Mayoral runoff candidates in both cities openly and diligently courted LGBT voters, and all four candidates participated in forums specifically addressing LGBT issues. Advocates said those efforts indicate that Dallas Mayor-elect Mike Rawlings and Fort Worth Mayor-elect Betsy Price will likely be willing to work with the LGBT community in the years to come.

Fort Worth

“I was very pleased that both candidates, Betsy Price and Jim Lane, had an open dialog with our community during the runoff campaign,” Fairness Fort Worth President Thomas Anable said. “And I believe we can continue making the kind of progress we have made over the last two years as we go forward with Betsy Price as our mayor.”

Price, former Tarrant County tax assessor/collector, defeated lawyer and former City Council member Jim Lane, 56 percent to 44 percent.

Anable noted that Price and her husband, in another outreach to the LGBT community, attended Celebration Community Church on the Sunday before the June 18 runoff vote. Celebration, pastured by the Rev. Carol West, has a primarily LGBT congregation.

Anable said the city’s Employee Health Benefits Committee is expected to present estimates to the council during negotiations on the FY 2011 budget on costs associated with expanding health care benefits for the city’s transgender employees. Including insurance coverage for gender reassignment surgery is the only one of 20 recommendations made by the City Manager’s Diversity Task Force — convened in 2009 following the Rainbow Lounge raid — that has not already been implemented.

Although the city now offers domestic partner benefits, Anable said, the employee is required to pay the full cost of those benefits. The Employee Health Benefits Committee is also investigating the cost to the city to pay the same percentage on DP benefits that it already pays on benefits for employees’ opposite-gender spouses and children.

“We have already completed diversity training for 20 percent of the city’s employees, and with Mayor-elect Price having said she is on board with continuing that training, and with set-asides for GLBT-owned businesses, we are looking forward to working with her on these and other issues,” Anable said. “I have to say I am very pleased with the way the [electoral] process worked in Fort Worth.”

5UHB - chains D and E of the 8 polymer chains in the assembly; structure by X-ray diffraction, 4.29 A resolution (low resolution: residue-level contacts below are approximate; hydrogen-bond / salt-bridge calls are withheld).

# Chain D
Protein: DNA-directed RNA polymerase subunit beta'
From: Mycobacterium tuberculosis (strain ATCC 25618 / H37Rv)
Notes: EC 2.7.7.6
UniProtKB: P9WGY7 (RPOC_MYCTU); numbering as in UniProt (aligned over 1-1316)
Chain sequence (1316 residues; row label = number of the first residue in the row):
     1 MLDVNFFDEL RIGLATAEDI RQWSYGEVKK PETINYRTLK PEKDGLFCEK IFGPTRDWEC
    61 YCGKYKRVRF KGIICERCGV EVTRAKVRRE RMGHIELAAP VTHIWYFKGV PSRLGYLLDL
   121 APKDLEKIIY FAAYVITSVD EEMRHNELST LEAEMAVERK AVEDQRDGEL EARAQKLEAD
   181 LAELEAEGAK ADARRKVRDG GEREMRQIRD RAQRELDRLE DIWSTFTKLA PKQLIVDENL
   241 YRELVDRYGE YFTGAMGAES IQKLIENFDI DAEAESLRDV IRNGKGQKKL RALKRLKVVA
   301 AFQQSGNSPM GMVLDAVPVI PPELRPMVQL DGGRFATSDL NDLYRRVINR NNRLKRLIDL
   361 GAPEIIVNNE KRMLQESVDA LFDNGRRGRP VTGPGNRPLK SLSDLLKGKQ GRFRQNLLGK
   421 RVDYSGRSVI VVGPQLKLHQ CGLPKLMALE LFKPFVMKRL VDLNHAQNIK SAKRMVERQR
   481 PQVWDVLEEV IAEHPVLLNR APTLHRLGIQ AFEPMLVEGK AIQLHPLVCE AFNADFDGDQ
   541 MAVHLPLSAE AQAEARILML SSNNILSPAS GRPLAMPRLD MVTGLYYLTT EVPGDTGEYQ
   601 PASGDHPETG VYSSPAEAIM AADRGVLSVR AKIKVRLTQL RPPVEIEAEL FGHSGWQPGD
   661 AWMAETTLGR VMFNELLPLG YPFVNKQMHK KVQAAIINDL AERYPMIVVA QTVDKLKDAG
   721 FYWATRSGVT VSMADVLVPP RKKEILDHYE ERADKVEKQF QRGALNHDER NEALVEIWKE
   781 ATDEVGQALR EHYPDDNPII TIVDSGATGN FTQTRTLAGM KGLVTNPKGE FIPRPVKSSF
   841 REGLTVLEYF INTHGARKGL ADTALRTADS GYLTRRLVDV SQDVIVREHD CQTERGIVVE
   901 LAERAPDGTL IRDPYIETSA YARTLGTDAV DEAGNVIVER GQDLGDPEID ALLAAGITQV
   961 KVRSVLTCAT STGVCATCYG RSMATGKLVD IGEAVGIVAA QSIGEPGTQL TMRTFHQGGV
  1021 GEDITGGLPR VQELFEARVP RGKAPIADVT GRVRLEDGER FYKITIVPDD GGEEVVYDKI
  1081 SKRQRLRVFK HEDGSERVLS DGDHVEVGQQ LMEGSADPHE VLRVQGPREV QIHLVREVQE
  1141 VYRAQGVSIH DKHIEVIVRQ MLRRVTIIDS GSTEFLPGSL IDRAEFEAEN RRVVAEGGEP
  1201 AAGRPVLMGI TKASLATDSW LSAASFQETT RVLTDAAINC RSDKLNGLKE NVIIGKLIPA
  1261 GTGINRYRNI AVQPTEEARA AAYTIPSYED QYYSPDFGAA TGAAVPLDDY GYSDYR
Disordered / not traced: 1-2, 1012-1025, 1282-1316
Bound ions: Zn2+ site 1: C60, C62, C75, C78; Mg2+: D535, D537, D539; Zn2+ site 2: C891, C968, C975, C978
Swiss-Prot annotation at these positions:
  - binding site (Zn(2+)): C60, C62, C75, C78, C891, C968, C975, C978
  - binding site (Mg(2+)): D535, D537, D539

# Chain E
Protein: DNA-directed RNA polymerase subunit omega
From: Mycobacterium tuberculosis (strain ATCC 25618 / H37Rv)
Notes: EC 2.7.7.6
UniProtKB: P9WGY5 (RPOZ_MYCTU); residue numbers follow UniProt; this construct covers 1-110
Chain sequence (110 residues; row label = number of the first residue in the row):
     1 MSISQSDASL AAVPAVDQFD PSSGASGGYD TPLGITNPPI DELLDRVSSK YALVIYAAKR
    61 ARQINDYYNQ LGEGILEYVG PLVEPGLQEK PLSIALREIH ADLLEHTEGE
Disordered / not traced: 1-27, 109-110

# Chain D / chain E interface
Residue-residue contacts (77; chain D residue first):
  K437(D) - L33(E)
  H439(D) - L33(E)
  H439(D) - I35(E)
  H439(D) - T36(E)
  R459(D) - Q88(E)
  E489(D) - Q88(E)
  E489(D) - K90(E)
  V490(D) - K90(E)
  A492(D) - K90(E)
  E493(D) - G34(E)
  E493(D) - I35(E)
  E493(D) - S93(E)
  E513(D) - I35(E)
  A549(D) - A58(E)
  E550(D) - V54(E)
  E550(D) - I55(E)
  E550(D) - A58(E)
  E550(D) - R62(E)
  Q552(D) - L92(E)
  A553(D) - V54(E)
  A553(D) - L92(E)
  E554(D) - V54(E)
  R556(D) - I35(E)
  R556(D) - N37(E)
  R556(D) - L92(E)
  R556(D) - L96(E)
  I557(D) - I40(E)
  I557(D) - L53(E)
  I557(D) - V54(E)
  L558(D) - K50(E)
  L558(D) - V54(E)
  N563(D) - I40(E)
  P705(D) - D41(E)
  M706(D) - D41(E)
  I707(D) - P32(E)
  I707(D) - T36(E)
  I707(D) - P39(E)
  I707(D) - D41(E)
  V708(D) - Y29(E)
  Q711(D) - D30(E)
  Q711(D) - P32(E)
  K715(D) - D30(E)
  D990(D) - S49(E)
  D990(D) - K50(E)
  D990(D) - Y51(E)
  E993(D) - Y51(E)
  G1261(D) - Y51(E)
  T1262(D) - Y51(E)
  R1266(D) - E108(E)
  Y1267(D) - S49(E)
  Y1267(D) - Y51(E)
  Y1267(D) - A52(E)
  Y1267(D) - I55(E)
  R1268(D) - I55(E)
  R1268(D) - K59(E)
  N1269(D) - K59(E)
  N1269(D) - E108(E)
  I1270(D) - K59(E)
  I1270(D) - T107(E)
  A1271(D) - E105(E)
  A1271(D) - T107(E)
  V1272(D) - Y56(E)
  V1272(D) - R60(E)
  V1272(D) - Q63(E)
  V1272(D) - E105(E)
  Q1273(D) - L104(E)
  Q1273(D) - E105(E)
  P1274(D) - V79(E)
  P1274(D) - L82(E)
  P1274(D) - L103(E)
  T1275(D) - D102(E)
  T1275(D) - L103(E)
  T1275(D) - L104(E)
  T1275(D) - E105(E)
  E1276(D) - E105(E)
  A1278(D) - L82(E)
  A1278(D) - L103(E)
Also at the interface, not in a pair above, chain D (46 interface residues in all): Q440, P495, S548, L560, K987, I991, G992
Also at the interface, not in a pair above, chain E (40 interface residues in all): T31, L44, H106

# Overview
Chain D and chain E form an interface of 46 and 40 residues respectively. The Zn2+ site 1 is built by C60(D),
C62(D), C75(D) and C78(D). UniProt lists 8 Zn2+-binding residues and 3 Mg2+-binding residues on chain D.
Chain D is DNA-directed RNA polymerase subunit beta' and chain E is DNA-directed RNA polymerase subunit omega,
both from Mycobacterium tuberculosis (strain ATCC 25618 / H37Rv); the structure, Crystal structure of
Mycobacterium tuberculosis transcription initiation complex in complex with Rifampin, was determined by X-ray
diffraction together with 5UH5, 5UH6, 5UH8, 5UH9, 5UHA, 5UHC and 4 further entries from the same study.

Dallas

In Dallas, Stonewall Democrats of Dallas President Omar Narvaez and Dallas Gay and Lesbian Alliance President Patti Fink said they are looking forward to a productive relationship with Mayor-elect Mike Rawlings, even though both organizations endorsed his opponent, David Kunkle, in the runoff.

Rawlings defeated Kunkle, 56 percent to 44 percent.

“We had some differences in policy approaches during the election cycle itself, but I fully expect that Mayor-elect Rawlings and DGLA will have a good working relationship going forward,” Fink said. “I know that DGLA will work to have a good relationship, and I don’t expect that Mayor-elect Rawlings would want any less.

“Elections are a time when we have some heated discussions about who we want to lead our city, but when it’s done, we all come together and work for what’s best for the city,” Fink added.

DGLA endorsed another candidate, Ron Natinsky, in the general election, at the same time issuing a rare warning against Rawlings, saying that Rawlings seemed likely to put business considerations ahead of human rights considerations.

However, when Natinsky failed to make the runoff, DGLA gave its endorsement to Kunkle without re-issuing the warning against Rawlings.
Narvaez said that while members of his organization that their endorsed candidate did not win, “we are looking forward to working with Mike Rawlings…. I think we will see some really good things coming out of the City Council in the next few years.”

Narvaez said that although Stonewall Democrats endorsed Kunkle as an organization, “we had several members who supported Rawlings and worked on his campaign and with him. Mike Rawlings is a great idea man who will work well with all the communities in our city. I don’t think he is the kind of person to hold a grudge. He is too mature for something like that. He is a bigger man than that.”

Narvaez said the fact that Kunkle came out ahead in voting precincts identified as being heavily LGBT means that Rawlings “knows he has some work to do in the LGBT community.” But, he added, he believes the mayor-elect is willing to do that work.